All chats have been closed or are not active at the moment.

atrium-icon-sheet arrow info attention warning error help flag mug cursor quaver file notification message wrench person person-small youtube capped-person chats folder-person pin search-outline reblog multimedia palette facebook twitter pinterest email google-play feeling-great feeling-good feeling-okay feeling-bad feeling-terrible like lock cart kite mood-skills mood-graph online-counselling cloud laptop phone info-centre support-group download link off google-plus delicious instagram apple home statistics search zoom-in calendar newspaper filter send group location globe gallery card folder dna caret select circle-outlined check zoom menu hexagon more close edani-logo-blue

By using this website, you are agreeing to use our cookies, Read more about our Cookie Policy

Help for Cutting & Self-harm - Figuring Out Why You Cut

Understanding why you cut or self-harm is a vital first step toward your recovery. If you can figure out what function your self-injury serves, you can learn other ways to get those needs met—which in turn can reduce your desire to hurt yourself.

Identify your self-harm triggers

Remember, self-harm is most often a way of dealing with emotional pain. What feelings make you want to cut or hurt yourself? Sadness? Anger? Shame? Loneliness? Guilt? Emptiness?

Once you learn to recognize the feelings that trigger your need to self-injure, you can start developing healthier alternatives.

Get in touch with your feelings

If you’re having a hard time pinpointing the feelings that trigger your urge to cut, you may need to work on your emotional awareness. Emotional awareness means knowing what you are feeling and why. It’s the ability to identify and express what you are feeling from moment to moment and to understand the connection between your feelings and your actions.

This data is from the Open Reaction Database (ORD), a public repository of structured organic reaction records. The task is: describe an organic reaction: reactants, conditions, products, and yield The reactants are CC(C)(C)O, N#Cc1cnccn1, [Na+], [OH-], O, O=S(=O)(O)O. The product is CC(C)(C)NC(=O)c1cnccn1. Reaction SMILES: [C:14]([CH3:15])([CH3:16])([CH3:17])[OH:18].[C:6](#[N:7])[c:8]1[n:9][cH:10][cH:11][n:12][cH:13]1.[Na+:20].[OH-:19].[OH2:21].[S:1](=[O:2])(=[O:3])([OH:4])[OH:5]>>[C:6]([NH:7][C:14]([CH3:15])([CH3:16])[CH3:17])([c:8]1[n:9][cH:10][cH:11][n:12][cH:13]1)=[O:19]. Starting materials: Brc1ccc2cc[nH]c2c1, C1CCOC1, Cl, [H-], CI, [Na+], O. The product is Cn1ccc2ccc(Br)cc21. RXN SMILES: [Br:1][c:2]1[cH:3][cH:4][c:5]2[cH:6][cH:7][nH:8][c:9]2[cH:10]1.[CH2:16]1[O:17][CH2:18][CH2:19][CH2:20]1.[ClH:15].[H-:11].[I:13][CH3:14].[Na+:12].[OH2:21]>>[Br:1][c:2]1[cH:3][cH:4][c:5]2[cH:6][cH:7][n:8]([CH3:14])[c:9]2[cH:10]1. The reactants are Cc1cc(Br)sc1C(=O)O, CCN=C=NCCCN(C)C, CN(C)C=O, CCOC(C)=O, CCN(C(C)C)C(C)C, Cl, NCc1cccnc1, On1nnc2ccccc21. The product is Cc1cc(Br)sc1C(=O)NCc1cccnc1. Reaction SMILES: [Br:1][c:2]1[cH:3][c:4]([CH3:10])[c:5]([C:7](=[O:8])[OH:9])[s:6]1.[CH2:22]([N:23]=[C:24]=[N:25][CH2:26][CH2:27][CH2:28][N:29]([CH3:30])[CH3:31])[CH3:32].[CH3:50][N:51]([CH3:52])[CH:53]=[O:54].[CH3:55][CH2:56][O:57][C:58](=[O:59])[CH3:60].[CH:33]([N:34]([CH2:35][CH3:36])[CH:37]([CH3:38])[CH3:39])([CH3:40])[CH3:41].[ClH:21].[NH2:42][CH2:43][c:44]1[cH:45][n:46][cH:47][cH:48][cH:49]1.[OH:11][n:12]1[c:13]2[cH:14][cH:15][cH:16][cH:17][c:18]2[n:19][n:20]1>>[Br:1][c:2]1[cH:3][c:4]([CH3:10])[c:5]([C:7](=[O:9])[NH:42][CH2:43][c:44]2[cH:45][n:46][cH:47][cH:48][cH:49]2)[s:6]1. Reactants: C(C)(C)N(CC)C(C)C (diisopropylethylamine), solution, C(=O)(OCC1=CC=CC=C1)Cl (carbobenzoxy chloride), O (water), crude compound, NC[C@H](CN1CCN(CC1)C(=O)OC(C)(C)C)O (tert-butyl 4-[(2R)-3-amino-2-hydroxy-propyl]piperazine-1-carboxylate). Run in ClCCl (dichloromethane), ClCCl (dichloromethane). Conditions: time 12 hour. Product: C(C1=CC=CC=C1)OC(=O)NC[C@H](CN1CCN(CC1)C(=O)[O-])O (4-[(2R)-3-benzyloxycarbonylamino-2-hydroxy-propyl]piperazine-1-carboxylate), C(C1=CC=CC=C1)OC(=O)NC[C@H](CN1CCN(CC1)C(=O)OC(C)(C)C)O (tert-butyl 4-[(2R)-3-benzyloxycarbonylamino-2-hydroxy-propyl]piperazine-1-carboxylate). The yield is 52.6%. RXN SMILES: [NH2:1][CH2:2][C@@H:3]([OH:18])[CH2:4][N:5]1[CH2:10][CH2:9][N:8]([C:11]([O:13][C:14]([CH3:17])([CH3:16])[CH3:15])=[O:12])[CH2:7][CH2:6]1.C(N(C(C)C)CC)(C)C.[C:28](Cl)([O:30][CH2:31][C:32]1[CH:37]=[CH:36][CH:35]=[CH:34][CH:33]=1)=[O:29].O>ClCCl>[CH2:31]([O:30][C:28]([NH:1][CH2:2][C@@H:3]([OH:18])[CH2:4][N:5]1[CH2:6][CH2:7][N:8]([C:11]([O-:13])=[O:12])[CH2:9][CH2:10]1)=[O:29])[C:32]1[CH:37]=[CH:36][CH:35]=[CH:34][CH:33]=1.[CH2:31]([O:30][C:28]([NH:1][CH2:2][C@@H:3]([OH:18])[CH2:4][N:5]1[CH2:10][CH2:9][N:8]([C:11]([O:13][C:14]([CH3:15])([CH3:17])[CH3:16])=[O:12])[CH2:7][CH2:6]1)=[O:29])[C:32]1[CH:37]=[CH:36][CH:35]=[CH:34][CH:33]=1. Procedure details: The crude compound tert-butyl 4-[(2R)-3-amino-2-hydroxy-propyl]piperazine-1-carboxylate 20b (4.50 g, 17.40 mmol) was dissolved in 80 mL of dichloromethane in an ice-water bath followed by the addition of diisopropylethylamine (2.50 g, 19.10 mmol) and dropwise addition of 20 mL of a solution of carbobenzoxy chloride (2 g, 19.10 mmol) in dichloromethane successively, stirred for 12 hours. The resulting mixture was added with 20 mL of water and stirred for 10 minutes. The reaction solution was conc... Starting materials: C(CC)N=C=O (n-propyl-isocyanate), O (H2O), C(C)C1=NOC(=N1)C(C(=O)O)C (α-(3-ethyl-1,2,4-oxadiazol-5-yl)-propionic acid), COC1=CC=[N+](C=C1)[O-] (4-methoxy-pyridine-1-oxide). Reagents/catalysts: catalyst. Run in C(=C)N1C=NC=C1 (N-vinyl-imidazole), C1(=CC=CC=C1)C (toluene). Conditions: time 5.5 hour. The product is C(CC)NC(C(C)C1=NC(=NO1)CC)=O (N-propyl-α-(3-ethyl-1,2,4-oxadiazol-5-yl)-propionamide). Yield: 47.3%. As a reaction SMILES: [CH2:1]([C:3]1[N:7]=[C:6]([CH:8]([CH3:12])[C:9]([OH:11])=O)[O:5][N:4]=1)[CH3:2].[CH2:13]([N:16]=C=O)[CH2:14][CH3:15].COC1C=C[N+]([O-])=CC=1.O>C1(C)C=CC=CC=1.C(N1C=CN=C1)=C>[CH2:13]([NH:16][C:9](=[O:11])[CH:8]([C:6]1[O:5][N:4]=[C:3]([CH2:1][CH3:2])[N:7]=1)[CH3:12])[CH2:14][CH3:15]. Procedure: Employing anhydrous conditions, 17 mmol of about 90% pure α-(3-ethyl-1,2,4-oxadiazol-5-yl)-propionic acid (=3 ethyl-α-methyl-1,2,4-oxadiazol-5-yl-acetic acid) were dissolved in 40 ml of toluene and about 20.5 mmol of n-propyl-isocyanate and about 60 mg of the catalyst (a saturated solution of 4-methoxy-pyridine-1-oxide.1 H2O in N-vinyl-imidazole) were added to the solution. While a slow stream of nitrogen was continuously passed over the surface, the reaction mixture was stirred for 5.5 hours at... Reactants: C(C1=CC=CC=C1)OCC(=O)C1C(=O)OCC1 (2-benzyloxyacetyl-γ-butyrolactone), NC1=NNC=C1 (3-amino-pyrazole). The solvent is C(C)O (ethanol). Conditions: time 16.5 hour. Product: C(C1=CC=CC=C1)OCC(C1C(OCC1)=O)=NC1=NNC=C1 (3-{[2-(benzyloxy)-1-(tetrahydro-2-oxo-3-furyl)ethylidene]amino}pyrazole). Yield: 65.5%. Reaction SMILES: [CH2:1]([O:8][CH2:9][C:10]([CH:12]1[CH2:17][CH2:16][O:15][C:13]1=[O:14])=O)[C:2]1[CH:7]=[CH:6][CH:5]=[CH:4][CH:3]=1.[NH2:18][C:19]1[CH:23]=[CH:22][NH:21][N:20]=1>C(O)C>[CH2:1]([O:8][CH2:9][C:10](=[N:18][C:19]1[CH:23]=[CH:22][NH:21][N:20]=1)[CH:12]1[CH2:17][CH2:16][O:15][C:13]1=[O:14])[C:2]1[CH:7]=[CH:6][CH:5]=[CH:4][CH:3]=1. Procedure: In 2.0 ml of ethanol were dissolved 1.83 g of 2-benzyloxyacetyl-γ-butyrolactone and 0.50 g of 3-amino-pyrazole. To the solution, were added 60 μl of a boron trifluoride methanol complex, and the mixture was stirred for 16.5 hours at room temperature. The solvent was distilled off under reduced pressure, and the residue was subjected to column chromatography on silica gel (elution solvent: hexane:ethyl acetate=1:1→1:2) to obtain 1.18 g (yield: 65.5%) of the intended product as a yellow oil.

The idea of paying attention to your feelings—rather than numbing them or releasing them through self-harm—may sound frightening to you. You may be afraid that you’ll get overwhelmed or be stuck with the pain. But the truth is that emotions quickly come and go if you let them. If you don’t try to fight, judge, or beat yourself up over the feeling, you’ll find that it soon fades, replaced by another emotion. It’s only when you obsess over the feeling that it persists.

More help for cutting and self-harm Step 1: Confide in someone

 

Source: http://www.helpguide.org/articles/anxiety/cutting-and- self-harm.htm


Article Comments

  • "Hi, I'm trying to stop my self-harming habits and I need support."
  • - I.Need.Help. (26th of April 2016, 02:01:22 PM)
  • "Hi, im trying to stop self-harming please help"
  • - beckyboo19 (26th of April 2016, 04:17:24 PM)
  • "Im considering self-harming.. I can see the ways in which it can help... but im too scared to do it."
  • - Lukeyboy1609 (4th of May 2016, 11:00:13 AM)

You must be logged in to post a comment.


Dismiss